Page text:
Should you quit your job to follow your passion? Throw caution to the wind and pursue an artistic endeavor? Worry if your day job doesn’t totally light you up inside?
These are the questions Tracey and I are addressing on this week’s episode of Curious & Curiouser, in a conversation inspired by an email from one of our listeners.
We talk about what to do if you don’t know what your passion is yet, describe our journeys to where we both are today in our own lives with regard to this topic, and explore the possibility that passion might just be overrated.
I talk about why I don’t like the word “passion” as it relates to career paths and professional evolution, and we explore different ways of thinking about these things that allow for more freedom in the choices we might make along the way.
Tracey and I sincerely hope you enjoy this discussion and that you find it useful in your own lives.
As always, reviews and 5-star ratings in iTunes are appreciated, so please consider leaving us one if you are enjoying the show and haven’t done so yet. Thanks, everyone!
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Highlights from this episode:
- Do Tracey and I actually have things figured out? Are we where we thought we would be five years ago?
- How being naive about building a business allowed us to take the leap
- What did the beginning incarnation of Tracey’s business look like?
- Taking the leap before you’re ready and what this looked like for me in the beginning
- Why I don’t like using the word “passion” in this context of career and professional pursuits, and why quitting your job to follow your passion might be terrible advice for most of us
- Am I following my passion? Is Tracey?
- What I am passionate about right now and how this relates to my current profession
- Episode 24 of the podcast Q & A session
- The role discomfort plays in both Tracey and my career paths
- Body of Work: Finding the Thread That Ties Your Story Together by Pamela Slim
- Steve Jobs quote: “You can’t connect the dots looking forward; you can only connect them looking backwards. So you have to trust that the dots will somehow connect in your future.”
- What are the through lines for us in our professional lives?
- Why it’s fine to just have a job and why passion is overrated
- Passion is Fickle, But Curiosity is Non-Negotiable on my website
- Passion can be cultivated through curiosity
- My instagram post about not knowing what we’re doing
- The importance of purpose and intention, and the power of changing your mindset
- Why we should embrace and appreciate boredom
- Brene Brown quote on scarcity: “The opposite of scarcity is not abundance. It’s enough.”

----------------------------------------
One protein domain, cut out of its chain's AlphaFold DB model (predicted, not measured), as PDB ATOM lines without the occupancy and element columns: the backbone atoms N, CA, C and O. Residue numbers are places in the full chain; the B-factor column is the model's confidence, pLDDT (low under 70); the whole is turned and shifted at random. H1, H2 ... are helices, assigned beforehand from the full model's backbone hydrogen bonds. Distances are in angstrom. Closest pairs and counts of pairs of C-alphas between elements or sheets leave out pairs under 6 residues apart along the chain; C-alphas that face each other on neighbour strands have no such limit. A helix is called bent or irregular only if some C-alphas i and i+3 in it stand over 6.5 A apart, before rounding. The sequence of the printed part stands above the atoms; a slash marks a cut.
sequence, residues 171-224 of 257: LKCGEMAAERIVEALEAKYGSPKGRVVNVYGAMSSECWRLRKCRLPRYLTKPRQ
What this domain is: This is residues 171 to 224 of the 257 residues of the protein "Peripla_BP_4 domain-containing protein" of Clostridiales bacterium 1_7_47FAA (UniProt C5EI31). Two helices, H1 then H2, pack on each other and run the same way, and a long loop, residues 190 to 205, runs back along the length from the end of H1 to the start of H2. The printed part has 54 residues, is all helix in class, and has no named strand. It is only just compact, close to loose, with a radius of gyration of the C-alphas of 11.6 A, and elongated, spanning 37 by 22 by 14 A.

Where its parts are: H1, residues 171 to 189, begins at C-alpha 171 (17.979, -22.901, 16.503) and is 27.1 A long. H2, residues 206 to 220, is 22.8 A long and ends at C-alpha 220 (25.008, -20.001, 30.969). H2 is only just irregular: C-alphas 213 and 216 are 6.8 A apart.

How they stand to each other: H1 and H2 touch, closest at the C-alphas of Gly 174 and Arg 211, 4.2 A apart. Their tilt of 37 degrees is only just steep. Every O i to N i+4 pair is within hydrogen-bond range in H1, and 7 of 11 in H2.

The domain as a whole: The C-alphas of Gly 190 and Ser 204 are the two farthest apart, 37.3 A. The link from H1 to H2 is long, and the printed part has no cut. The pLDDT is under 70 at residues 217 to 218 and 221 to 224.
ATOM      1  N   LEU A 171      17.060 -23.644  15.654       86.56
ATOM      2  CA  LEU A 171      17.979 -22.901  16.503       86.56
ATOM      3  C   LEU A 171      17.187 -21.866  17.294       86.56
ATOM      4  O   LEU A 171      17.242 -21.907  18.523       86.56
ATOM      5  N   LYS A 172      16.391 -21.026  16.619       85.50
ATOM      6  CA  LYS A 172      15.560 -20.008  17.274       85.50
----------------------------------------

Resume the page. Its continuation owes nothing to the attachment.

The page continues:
- Why I worked two other jobs when I first started my business
- And more!
As mentioned in the intro to this episode, Tracey and I are starting a new segment in which we introduce our listeners to something about which we are feeling excited and intrigued. We’re calling it Piquing Our Curiosity, and each week, we’ll share with you something we love that we think you might love, too.
This week, our pick is Brain Pickings, which is run by a wonderful woman, Maria Popova, who essentially reads everything ever written and then writes beautiful, thoughtful summaries of these various readings and shares them with the world for free. I am absolutely in love with this website and in awe of this woman. I highly encourage you to check out Brain Pickings here and to sign up for the weekly newsletter. You won’t be disappointed. I have been introduced to countless works of art and writing and philosophy and history by regularly visiting this site. It is possibly my favorite place on the internet.
If you love it, too, you can also donate to Maria’s efforts, as she runs this literary masterpiece all by herself, charges nothing for her services, and could really use the support. To learn more about Maria, please check out her interview with Krista Tippett on the On Being podcast, one of the best podcasts out there right now.
Remember, if you have any topics or questions you’d like us to address in a future episode comment here or email us at our joint email account: email@example.com. We’d love to hear from you!
Finally, please head over to iTunes and leave us a 5-star rating and/or review if you’re enjoying the show. Please note that you have to search for Curious & Curiouser in iTunes in order to leave a review — even if you’re already subscribed. Thanks so much for the support and for taking this annoying extra step to rate us. We really appreciate it!